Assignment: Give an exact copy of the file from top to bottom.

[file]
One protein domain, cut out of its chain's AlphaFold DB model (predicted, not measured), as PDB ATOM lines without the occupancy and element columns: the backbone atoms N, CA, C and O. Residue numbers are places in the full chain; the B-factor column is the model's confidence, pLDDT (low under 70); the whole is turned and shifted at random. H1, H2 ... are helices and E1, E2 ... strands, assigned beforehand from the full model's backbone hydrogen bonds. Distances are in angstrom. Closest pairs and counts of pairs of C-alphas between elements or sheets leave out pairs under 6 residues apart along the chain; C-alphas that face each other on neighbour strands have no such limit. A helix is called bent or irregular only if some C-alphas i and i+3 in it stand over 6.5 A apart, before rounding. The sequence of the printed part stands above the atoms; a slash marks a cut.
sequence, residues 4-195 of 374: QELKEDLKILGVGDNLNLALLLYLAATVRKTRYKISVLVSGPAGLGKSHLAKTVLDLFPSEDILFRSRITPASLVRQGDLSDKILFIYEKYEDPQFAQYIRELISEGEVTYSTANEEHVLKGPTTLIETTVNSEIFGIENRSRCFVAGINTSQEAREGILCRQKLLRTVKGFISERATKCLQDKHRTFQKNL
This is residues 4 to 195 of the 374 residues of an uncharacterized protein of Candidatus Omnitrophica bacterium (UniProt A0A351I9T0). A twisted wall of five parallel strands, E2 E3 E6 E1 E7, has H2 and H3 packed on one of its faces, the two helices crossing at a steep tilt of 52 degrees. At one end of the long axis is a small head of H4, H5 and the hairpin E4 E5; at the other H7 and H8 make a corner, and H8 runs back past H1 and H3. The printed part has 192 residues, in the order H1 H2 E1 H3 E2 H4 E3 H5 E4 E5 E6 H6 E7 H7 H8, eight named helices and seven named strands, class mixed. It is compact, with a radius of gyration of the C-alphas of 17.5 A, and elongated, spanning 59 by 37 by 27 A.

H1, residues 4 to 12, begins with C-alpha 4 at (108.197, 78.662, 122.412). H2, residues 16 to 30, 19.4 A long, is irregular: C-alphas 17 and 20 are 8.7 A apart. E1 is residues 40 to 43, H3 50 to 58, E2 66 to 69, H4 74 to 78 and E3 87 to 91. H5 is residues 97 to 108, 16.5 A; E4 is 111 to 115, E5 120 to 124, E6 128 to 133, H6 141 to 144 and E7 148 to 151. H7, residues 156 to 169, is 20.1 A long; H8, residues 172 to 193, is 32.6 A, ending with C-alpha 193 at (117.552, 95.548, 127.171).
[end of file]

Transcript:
One protein domain, cut out of its chain's AlphaFold DB model (predicted, not measured), as PDB ATOM lines without the occupancy and element columns: the backbone atoms N, CA, C and O. Residue numbers are places in the full chain; the B-factor column is the model's confidence, pLDDT (low under 70); the whole is turned and shifted at random. H1, H2 ... are helices and E1, E2 ... strands, assigned beforehand from the full model's backbone hydrogen bonds. Distances are in angstrom. Closest pairs and counts of pairs of C-alphas between elements or sheets leave out pairs under 6 residues apart along the chain; C-alphas that face each other on neighbour strands have no such limit. A helix is called bent or irregular only if some C-alphas i and i+3 in it stand over 6.5 A apart, before rounding. The sequence of the printed part stands above the atoms; a slash marks a cut.
sequence, residues 4-195 of 374: QELKEDLKILGVGDNLNLALLLYLAATVRKTRYKISVLVSGPAGLGKSHLAKTVLDLFPSEDILFRSRITPASLVRQGDLSDKILFIYEKYEDPQFAQYIRELISEGEVTYSTANEEHVLKGPTTLIETTVNSEIFGIENRSRCFVAGINTSQEAREGILCRQKLLRTVKGFISERATKCLQDKHRTFQKNL
This is residues 4 to 195 of the 374 residues of an uncharacterized protein of Candidatus Omnitrophica bacterium (UniProt A0A351I9T0). A twisted wall of five parallel strands, E2 E3 E6 E1 E7, has H2 and H3 packed on one of its faces, the two helices crossing at a steep tilt of 52 degrees. At one end of the long axis is a small head of H4, H5 and the hairpin E4 E5; at the other H7 and H8 make a corner, and H8 runs back past H1 and H3. The printed part has 192 residues, in the order H1 H2 E1 H3 E2 H4 E3 H5 E4 E5 E6 H6 E7 H7 H8, eight named helices and seven named strands, class mixed. It is compact, with a radius of gyration of the C-alphas of 17.5 A, and elongated, spanning 59 by 37 by 27 A.

H1, residues 4 to 12, begins with C-alpha 4 at (108.197, 78.662, 122.412). H2, residues 16 to 30, 19.4 A long, is irregular: C-alphas 17 and 20 are 8.7 A apart. E1 is residues 40 to 43, H3 50 to 58, E2 66 to 69, H4 74 to 78 and E3 87 to 91. H5 is residues 97 to 108, 16.5 A; E4 is 111 to 115, E5 120 to 124, E6 128 to 133, H6 141 to 144 and E7 148 to 151. H7, residues 156 to 169, is 20.1 A long; H8, residues 172 to 193, is 32.6 A, ending with C-alpha 193 at (117.552, 95.548, 127.171).